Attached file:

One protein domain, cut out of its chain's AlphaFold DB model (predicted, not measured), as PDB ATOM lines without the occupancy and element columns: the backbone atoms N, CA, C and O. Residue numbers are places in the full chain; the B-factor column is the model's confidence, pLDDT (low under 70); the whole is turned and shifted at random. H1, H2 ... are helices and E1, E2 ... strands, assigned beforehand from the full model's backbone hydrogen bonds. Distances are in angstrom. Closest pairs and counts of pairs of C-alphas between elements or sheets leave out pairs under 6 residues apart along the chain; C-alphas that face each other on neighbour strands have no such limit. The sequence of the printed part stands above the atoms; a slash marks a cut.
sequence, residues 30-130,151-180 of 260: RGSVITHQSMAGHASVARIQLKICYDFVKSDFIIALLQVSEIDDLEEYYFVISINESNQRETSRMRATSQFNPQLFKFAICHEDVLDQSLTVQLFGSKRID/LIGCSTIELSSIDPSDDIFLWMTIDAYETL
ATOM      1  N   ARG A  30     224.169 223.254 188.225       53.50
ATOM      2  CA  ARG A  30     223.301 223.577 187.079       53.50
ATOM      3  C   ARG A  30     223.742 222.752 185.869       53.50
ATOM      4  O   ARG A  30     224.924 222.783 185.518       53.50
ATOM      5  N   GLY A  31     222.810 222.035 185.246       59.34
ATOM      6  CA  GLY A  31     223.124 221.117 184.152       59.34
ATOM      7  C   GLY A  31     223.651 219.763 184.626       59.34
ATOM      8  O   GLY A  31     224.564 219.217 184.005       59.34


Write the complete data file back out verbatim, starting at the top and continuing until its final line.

One protein domain, cut out of its chain's AlphaFold DB model (predicted, not measured), as PDB ATOM lines without the occupancy and element columns: the backbone atoms N, CA, C and O. Residue numbers are places in the full chain; the B-factor column is the model's confidence, pLDDT (low under 70); the whole is turned and shifted at random. H1, H2 ... are helices and E1, E2 ... strands, assigned beforehand from the full model's backbone hydrogen bonds. Distances are in angstrom. Closest pairs and counts of pairs of C-alphas between elements or sheets leave out pairs under 6 residues apart along the chain; C-alphas that face each other on neighbour strands have no such limit. The sequence of the printed part stands above the atoms; a slash marks a cut.
sequence, residues 30-130,151-180 of 260: RGSVITHQSMAGHASVARIQLKICYDFVKSDFIIALLQVSEIDDLEEYYFVISINESNQRETSRMRATSQFNPQLFKFAICHEDVLDQSLTVQLFGSKRID/LIGCSTIELSSIDPSDDIFLWMTIDAYETL
ATOM      1  N   ARG A  30     224.169 223.254 188.225       53.50
ATOM      2  CA  ARG A  30     223.301 223.577 187.079       53.50
ATOM      3  C   ARG A  30     223.742 222.752 185.869       53.50
ATOM      4  O   ARG A  30     224.924 222.783 185.518       53.50
ATOM      5  N   GLY A  31     222.810 222.035 185.246       59.34
ATOM      6  CA  GLY A  31     223.124 221.117 184.152       59.34
ATOM      7  C   GLY A  31     223.651 219.763 184.626       59.34
ATOM      8  O   GLY A  31     224.564 219.217 184.005       59.34